Stonemaier Games is in the business of creating fantastic titles that are not only beautiful to look at, but are extremely fun to play, with deep mechanics that will have you playing game after game. Although an older title in their catalogue, Euphoria is a deep worker placement game that doesn’t limit players actions like some worker placement games, and can be an enjoyable time for all. And yes, that includes folks that ‘hate’ worker placement games.
The primary reason why most folks hate worker placement games is because often times the locations on the board that they want to place their meeples – or in this case, dice – are too often occupied by others, cutting you off. Like in Charterstone, Euphoria uses a system that allows players to go anywhere, even on a space occupied by another player. But we are getting ahead of ourselves. First, we must determine how to play, and we once again bring in the expertise of fellow Canadian, Rodney Smith. Check it out:
How to Play
Got it? Alright, lets dive into why I’ve enjoyed my time with Euphoria so much. I’ve always been a sucker for games that require just a tad bit of luck, and that definitely exists here in Euphoria. See, as the overlord of your community, you want to exploit your workers at every corner to maximize your benefits and earn points, which is your path to victory. The best mechanic in the game is actually the luckiest mechanic – rolling dice to determine intelligence.
Like in worker placement games, there is often a play workers phase and a collect workers phase built into the gameplay loop. In Euphoria, if you have available workers, you can play them on various spaces around the board. If your worker pool is empty, you are left with no other option except to collect your workers from the board and end your turn. Euphoria takes this concept one step further, and adds a risk element into the gameplay loop. Have some of your workers wised up to your obvious use of them?
Management of the Morale and Knowledge tracks is so very important, and specific actions on the board will alter these tracks. While it’s good to have high morale, it’s not good to have knowledgeable workers. However, risky yet lucrative actions on the board may bump up your knowledge, increasing the risk that you will lose workers. See, each time you pull workers from the board, you’ll be required to roll those workers (dice) and add up the numbers shown. Once you’ve added up all the dice, you then add your current knowledge level and if that number is equal to, or greater than 16, you’ll lose one of your workers, and have one less to use next turn, and on subsequent turns until you’ve collected enough resources to hire a new worker.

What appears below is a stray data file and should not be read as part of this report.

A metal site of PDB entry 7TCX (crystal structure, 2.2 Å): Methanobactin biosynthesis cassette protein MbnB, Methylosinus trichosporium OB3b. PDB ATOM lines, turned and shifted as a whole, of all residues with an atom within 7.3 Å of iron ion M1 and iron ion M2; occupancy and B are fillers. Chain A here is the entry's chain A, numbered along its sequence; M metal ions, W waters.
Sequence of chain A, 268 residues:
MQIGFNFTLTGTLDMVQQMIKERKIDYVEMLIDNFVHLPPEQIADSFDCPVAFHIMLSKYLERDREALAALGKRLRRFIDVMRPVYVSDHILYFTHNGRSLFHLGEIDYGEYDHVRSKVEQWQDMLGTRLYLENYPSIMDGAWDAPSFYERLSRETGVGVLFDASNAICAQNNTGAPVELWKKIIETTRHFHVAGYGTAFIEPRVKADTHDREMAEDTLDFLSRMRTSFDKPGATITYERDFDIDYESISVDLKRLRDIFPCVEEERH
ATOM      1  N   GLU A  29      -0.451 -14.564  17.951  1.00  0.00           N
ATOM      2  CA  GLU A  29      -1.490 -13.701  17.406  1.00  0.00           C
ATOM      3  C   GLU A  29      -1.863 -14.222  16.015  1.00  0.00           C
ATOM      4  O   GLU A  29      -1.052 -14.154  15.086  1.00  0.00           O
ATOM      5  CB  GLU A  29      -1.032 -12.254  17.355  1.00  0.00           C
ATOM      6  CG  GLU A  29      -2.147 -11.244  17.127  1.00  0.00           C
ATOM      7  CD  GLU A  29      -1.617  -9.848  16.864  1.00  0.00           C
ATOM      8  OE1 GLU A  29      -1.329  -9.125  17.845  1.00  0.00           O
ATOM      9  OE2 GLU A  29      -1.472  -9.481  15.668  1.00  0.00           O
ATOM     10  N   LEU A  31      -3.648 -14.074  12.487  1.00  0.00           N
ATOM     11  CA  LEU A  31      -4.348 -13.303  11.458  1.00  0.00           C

If nothing else, this concept sets Euphoria apart from other worker placement titles. While most worker placement games have their own unique theme, they mostly playout in very similar ways. And that isn’t necessarily bad, because theming can add so much to an experience. Euphoria has a two edged sword in that regard – the theming is magnificent, and the unique knowledge mechanic sets it apart from others.
There are a variety of other mechanics in Euporia that we really enoyed as well – unlocking the tunnels between various factions on the board was an interesting touch, as well as how those tunnels interact with the Recruits you were dealt at the beginning of the game, based on what faction they come from. The number of recruits included in the game is huge, and the randomness of how you get them means a different strategy will be needed each time you play. Not only does this keep players somewhat on the same level game after game, but it also make each subsequent game feel relatively unique, as you focus on different outcomes.
As I’ve said on numerous occasions – and likely sound like a broken record at this point – Stonemaier Games produces quality products. While some may look at the prices and wonder if they are a tad high, I’m here to tell you that isn’t the case. Everything from the cards, to the wooden pieces, to the boards are of premium quality. No Kickstarter campaigns required here to get top notch products.
Solid components don’t make a game, but can definitely sway how much you like a game. One of the bigger issues I had with this release was the use of the multiplier cards that helped show other players (and yourself) if you had multiple of certain resources. This would allow the pool of resources to remain available for other players. It wasn’t a great system, and frankly caused issues when a table got pumped, or an arm swept over the multiplier card moving certain pieces. In theory, I know what they were hoping to achieve, but it fell flat when practically put to use.
Stonemaier got the feedback, and made necessary changes. In the first expansion pack for Euphoria, Stonemaier included larger resource titles that represented multiple of the smaller resource titles, making the resource multiplier boards obsolete and unnecessary. It was a fantastic upgrade to the base game, and one I’m happy to have.
If you scroll through our news and reviews feeds and look at the reviews we’ve done for Stonemaier games, I’d guess most have been scored a 9 or 10/10, or came with our highest recommendation. And nothing has change here. Euphoria, while not the newest game in the catalogue, is a must own for any board game enthusiasts. It may take a bit longer to teach than other board games, but once you’ve learned the mechanics, it’s easy to bring this one to the table week after week.